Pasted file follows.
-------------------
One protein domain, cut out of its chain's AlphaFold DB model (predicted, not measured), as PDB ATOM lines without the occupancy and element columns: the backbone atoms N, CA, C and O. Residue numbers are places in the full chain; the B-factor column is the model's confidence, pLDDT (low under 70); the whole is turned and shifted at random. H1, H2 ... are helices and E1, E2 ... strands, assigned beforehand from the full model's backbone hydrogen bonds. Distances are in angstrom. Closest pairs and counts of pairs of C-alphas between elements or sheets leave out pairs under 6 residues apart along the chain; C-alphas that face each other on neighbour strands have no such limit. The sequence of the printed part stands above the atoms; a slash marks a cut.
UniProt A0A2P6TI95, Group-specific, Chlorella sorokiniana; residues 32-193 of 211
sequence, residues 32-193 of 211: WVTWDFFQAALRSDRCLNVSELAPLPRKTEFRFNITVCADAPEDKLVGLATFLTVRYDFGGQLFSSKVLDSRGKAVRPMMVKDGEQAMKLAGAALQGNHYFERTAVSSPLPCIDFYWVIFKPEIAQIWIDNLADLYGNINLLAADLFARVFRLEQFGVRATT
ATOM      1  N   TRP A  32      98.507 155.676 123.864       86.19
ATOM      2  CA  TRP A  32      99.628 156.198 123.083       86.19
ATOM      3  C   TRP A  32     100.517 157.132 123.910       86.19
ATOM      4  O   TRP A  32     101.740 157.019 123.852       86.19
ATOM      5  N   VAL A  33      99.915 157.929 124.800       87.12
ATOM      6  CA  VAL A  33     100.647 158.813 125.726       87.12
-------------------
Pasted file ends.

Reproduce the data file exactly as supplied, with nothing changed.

One protein domain, cut out of its chain's AlphaFold DB model (predicted, not measured), as PDB ATOM lines without the occupancy and element columns: the backbone atoms N, CA, C and O. Residue numbers are places in the full chain; the B-factor column is the model's confidence, pLDDT (low under 70); the whole is turned and shifted at random. H1, H2 ... are helices and E1, E2 ... strands, assigned beforehand from the full model's backbone hydrogen bonds. Distances are in angstrom. Closest pairs and counts of pairs of C-alphas between elements or sheets leave out pairs under 6 residues apart along the chain; C-alphas that face each other on neighbour strands have no such limit. The sequence of the printed part stands above the atoms; a slash marks a cut.
UniProt A0A2P6TI95, Group-specific, Chlorella sorokiniana; residues 32-193 of 211
sequence, residues 32-193 of 211: WVTWDFFQAALRSDRCLNVSELAPLPRKTEFRFNITVCADAPEDKLVGLATFLTVRYDFGGQLFSSKVLDSRGKAVRPMMVKDGEQAMKLAGAALQGNHYFERTAVSSPLPCIDFYWVIFKPEIAQIWIDNLADLYGNINLLAADLFARVFRLEQFGVRATT
ATOM      1  N   TRP A  32      98.507 155.676 123.864       86.19
ATOM      2  CA  TRP A  32      99.628 156.198 123.083       86.19
ATOM      3  C   TRP A  32     100.517 157.132 123.910       86.19
ATOM      4  O   TRP A  32     101.740 157.019 123.852       86.19
ATOM      5  N   VAL A  33      99.915 157.929 124.800       87.12
ATOM      6  CA  VAL A  33     100.647 158.813 125.726       87.12